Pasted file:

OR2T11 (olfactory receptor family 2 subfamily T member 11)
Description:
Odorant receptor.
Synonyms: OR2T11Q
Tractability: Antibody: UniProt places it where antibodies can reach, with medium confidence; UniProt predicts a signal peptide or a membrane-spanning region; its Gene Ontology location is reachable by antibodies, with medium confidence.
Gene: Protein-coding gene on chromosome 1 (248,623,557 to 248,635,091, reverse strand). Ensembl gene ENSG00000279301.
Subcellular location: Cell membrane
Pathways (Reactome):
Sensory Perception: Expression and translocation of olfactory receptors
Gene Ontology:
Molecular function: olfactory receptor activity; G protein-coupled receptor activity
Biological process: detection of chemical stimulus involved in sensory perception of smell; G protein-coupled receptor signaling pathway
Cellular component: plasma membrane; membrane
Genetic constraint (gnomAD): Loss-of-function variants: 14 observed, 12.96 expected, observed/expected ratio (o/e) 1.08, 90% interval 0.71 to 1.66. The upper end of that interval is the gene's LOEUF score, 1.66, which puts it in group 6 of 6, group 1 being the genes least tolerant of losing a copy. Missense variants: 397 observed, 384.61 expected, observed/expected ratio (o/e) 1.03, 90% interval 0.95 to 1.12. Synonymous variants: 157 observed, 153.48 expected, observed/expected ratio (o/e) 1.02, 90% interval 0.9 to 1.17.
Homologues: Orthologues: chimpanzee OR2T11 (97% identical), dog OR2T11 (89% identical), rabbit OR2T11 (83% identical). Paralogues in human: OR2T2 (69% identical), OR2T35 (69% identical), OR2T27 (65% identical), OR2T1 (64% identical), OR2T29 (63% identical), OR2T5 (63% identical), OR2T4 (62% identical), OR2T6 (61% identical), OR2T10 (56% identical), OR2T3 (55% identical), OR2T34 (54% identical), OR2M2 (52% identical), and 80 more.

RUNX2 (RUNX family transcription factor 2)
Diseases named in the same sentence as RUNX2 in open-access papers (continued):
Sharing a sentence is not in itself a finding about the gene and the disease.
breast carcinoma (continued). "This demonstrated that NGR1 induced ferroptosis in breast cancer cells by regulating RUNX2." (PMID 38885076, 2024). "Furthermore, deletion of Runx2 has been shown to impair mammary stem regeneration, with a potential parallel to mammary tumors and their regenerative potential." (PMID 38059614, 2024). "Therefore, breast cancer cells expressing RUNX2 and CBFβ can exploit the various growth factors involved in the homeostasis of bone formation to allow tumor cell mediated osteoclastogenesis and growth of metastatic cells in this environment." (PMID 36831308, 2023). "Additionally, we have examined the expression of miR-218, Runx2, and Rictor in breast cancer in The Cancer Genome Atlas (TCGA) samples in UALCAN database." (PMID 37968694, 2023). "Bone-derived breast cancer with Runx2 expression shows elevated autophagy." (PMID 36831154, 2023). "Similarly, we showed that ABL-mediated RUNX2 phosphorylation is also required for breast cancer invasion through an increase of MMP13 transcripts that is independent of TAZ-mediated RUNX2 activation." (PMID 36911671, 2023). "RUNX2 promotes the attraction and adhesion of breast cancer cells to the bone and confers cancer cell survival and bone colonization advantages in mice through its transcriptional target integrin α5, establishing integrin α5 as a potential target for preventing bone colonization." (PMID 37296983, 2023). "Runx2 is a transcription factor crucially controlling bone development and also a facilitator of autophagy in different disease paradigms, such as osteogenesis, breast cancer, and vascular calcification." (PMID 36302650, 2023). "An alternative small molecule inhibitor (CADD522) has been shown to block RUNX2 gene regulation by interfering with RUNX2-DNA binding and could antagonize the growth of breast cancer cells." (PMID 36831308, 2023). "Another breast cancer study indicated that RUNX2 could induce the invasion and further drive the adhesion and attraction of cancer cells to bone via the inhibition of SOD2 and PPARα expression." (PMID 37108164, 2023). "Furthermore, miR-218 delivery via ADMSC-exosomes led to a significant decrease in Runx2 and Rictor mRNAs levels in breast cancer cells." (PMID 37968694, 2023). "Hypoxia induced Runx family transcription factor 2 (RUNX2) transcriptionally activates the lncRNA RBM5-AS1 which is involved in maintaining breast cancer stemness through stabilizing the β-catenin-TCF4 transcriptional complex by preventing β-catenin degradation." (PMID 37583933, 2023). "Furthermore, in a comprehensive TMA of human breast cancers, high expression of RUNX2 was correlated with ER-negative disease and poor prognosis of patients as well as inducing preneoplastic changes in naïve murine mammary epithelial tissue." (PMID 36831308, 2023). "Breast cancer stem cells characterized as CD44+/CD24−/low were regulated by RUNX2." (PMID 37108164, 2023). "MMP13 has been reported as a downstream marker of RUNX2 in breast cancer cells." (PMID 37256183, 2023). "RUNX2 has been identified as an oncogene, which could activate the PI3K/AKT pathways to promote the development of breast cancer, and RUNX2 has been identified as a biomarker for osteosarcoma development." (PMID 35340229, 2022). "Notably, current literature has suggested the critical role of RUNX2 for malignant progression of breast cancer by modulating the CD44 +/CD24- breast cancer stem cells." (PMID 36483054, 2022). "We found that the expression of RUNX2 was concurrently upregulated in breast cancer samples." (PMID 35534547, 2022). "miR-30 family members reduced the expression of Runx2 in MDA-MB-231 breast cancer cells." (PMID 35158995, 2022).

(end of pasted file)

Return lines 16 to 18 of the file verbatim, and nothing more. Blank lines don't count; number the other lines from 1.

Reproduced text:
RUNX2 (RUNX family transcription factor 2)
Diseases named in the same sentence as RUNX2 in open-access papers (continued):
Sharing a sentence is not in itself a finding about the gene and the disease.